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Fraudsters Tap Kohl’s Cash for Cold Cash

Discussion in 'KrebsonSecurity' started by RSS, Feb 11, 2016.

  1. RSS

    RSS New Member Member

    Scam artists have been using hacked accounts from retailer Kohl’s.com to order high-priced, bulky merchandise that is then shipped to the victim’s home. While the crooks don’t get the stolen merchandise, the unauthorized purchases rack up valuable credits called “Kohl’s cash” that the thieves quickly redeem at Kohl’s locations for items that can be resold for cash or returned for gift cards.

    [​IMG]KrebsOnSecurity reader Suzanne Perry, a self-professed “shopaholic” from Gilbert, Penn., said she recently received an email from Kohls.com stating that the email address on her account had been changed. Recognizing this as a common indicator of a compromised account, Perry said she immediately went to Kohls.com — which confirmed her fears that her password had been changed.

    On a whim, Perry said she attempted to log in with the “updated” email address (the one the thief used) along with her existing password. Happily, the thieves had been too lazy to change it.

    “Once I was logged in, I checked my order history to determine if any fraudulent orders were placed in the 20 minutes since I received the notification,” she said. “I wasn’t that surprised to see two online orders, totaling almost $700 each, but I was very surprised to see they were being shipped to my house and not some address I never heard of.”

    Perry said she then contacted Kohl’s and gave them the two order numbers and the fraudulent email address.

    “I explained what happened, and they were very helpful in canceling the orders, updating my email address, and resetting my password,” she said. “I told them I couldn’t understand why someone would hack into my account just to have a bunch of stuff shipped to my own address. I was trying to figure out what the criminal would possibly have to gain from the effort, but the service representative informed me that is actually a very common occurrence for them.”

    Turns out, the criminal wasn’t after the merchandise at all. Rather, the purpose of changing her email address was to drain the account’s stored Kohl’s cash, a form of rebate that Kohl’s offers customers — currently $10 for every $50 spent at the store. The two fraudulent orders yielded $220 in Kohls cash total, which is emailed once the order is confirmed (hence the need to change the victim’s email address).

    “Since the orders were being shipped to me, even though they were above the threshold for what my typical online spending behavior is, no red flags were raised on their end,” Perry said.

    More interestingly, virtually all of the merchandise the thieves ordered to build up the account’s Kohl’s cash balance were bulky items: Three baby cribs, a stroller system and car seat, and a baby bath tub, among other items. Perry said Kohl’s told her that the thieves do this because they know bulky items usually take longer to return, and since Kohl’s revokes Kohl’s cash credits earned on items that are later returned, the thieves can spend the stolen Kohl’s credits as long as the owner of the hijacked account doesn’t return the fraudulently ordered items.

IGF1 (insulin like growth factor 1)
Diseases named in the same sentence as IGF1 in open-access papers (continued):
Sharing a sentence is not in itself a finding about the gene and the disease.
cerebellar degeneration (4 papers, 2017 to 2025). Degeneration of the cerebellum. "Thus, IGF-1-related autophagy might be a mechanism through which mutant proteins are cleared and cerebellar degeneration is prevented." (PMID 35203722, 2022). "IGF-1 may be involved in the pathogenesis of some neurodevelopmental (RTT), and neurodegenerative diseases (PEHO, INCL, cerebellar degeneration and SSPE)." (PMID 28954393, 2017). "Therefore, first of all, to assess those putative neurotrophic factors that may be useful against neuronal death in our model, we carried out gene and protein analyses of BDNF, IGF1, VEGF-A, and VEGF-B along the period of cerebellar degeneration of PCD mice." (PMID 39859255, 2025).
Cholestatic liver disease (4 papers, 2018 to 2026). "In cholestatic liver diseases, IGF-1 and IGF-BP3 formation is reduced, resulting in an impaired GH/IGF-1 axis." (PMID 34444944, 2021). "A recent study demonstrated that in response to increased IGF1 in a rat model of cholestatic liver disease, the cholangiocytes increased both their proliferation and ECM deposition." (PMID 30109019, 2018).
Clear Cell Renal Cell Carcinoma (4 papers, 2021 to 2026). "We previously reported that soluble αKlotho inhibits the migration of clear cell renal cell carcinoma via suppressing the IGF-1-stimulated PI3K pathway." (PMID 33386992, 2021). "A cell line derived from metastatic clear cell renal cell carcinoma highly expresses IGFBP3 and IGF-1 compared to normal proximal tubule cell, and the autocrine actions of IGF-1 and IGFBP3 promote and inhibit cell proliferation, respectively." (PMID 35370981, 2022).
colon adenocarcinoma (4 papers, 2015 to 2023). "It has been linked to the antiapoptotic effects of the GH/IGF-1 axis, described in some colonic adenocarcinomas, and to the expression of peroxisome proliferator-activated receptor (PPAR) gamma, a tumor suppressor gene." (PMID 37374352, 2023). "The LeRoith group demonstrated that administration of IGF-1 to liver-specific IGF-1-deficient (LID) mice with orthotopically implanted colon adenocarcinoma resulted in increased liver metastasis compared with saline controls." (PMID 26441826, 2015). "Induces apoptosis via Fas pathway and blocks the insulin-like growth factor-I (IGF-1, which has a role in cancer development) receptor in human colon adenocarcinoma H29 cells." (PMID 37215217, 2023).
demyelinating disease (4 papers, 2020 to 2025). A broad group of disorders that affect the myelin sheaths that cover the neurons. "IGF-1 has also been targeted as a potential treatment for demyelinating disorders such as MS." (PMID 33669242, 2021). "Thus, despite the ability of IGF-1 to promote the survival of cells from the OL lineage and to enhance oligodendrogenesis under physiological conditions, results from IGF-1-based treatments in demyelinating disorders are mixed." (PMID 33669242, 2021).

“The representative told me when these types of fraudulent transactions occur, the victim usually is unaware of it until the items arrive at their house,” Perry said of her conversation with the Kohl’s representative. “Since the items ordered tend to be large, it generally takes longer for a customer to be able to bring them back for a refund. Had I not questioned the email address change, the items would have shipped to me and the $220 in Kohl’s cash would have been long spent by the criminal before I had the opportunity to take the items back and rectify the situation.”

    Perry said she was shocked by the scam’s complexity and sheer gumption.

    “The people behind this are clearly making every effort to not only defraud an account, but also to inconvenience the affected customer as much as possible,” she said. “I think Kohl’s handled the situation well over all; the email notification of an account change is more than I get from some other online shopping sites, and they were able to cancel the Kohl’s cash. Still, I’m a bit surprised they aren’t doing anything to promote awareness among their customer base.”

    Reached for comment about the apparent fraud trend, Kohl’s spokesperson Jen Johnson said the company “is aware of a limited number of cases where fraudsters have obtained login information from outside sources to make purchases to earn Kohl’s Cash.”

    “We are always working to protect our customer shopping experience and will continue to look at ways to make it more difficult for fraudsters in the future,” Johnson wrote in an emailed statement. “Customer service is a top priority for Kohl’s and, as always, we will work with any customer who has had a less than optimal experience. As a best practice, we would encourage customers to regularly change their passwords and to not use the same password for multiple accounts.”

    This type of fraud usually stems from customers picking weak passwords, or re-using the same password at multiple sites. However, Perry said she’s still mystified how the thieves were able to get hold of her password, which she said was an 11-character, three-word phrase that she didn’t use on any other site.

    It’s unclear how much is lost annual to points and rewards fraud, but the industry is ripe for the picking: Loyalty program experts at Colloquy.com estimated in 2011 that some 2.6 billion loyalty memberships generated some $48 billion in rewarded points and miles.

    Have you experienced similar fraud at merchants that offer rewards points or cash? Sound off in the comments below.

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